How to Buy a House
You’ve found your dream house. Now what? These handy checklists will help you get through every step of the process—with less anxiety and expense.
Bid smartly. There’s no rule of thumb for what your initial offer should be or how many times you should go back and forth with the seller. Most inexperienced buyers simply make a bid that’s a certain percentage—say, 10 or 15 percent—off the listing price, says Ilyce Glink, the author of Buy, Close, Move In! ($15, amazon.com). But that’s not a wise strategy. In this buyer’s market, you may end up overpaying. The smarter move: Ask your real estate agent for prices of com-parable homes in the area that have recently sold. Use those figures to determine the highest amount you’re willing to pay, then submit a bid that’s a tad lower. Next, start haggling.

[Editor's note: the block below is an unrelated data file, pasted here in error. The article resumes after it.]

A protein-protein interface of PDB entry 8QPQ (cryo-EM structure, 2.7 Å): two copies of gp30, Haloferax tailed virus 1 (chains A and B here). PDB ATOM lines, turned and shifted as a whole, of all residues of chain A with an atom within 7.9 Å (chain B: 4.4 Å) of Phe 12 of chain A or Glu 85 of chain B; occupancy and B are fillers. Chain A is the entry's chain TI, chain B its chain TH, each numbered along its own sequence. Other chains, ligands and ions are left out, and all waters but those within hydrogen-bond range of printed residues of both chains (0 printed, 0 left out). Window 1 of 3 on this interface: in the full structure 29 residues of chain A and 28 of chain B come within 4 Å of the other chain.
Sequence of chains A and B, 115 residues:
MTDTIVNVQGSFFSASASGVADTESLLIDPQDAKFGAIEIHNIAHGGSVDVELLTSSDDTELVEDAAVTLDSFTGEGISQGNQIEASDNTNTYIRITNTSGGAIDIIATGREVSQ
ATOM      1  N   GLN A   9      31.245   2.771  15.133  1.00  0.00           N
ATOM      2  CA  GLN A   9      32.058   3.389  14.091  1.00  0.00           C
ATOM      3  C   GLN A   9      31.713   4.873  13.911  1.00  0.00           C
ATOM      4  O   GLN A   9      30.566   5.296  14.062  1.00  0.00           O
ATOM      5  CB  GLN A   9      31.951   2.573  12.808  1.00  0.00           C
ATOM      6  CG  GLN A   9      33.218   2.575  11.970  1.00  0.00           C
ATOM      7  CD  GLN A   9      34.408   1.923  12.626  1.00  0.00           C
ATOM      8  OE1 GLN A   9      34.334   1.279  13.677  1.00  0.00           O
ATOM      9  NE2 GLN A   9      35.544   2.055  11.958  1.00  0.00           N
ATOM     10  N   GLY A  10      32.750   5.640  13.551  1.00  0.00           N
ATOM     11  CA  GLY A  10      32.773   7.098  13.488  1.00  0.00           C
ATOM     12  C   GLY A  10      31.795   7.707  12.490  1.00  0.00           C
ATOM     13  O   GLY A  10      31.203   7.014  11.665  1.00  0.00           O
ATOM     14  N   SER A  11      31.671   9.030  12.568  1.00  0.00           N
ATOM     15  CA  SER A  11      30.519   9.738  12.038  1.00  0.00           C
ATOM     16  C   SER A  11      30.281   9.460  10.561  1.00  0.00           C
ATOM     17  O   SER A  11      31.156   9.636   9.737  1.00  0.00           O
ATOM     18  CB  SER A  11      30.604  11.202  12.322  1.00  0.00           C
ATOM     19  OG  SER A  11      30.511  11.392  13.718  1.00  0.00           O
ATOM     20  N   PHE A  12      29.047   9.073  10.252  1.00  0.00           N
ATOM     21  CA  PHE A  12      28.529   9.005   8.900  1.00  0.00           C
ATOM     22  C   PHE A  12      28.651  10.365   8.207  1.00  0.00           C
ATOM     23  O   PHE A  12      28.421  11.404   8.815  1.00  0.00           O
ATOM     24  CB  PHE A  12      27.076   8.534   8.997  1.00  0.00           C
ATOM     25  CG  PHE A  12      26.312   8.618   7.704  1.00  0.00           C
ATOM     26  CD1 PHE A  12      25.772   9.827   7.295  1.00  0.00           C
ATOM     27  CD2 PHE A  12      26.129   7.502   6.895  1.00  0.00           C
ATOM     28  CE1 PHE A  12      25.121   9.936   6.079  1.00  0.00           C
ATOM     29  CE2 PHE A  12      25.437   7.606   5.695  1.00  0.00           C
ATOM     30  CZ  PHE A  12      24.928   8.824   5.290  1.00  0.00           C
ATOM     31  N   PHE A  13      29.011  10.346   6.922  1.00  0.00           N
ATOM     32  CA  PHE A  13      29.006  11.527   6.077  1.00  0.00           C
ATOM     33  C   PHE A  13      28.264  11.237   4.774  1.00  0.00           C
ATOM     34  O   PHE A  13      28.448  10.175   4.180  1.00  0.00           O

Make clear demands. Be up-front about extras, such as curtains and light fixtures, that you want included with the house. Buyers currently have the upper hand, so it’s more likely that most of your requests will be met.
Use the closing date as a negotiating point. Be flexible if you can. “As long as you don’t need to relocate by a specific date, you’ll possibly get other concessions from the sellers that won’t cost you anything,” says Glink.
Ask the seller to buy you a home warranty. A good one will run him about $300 to $400 and can cover the cost of repairing or replacing appliances and major systems, such as plumbing, for a year after closing.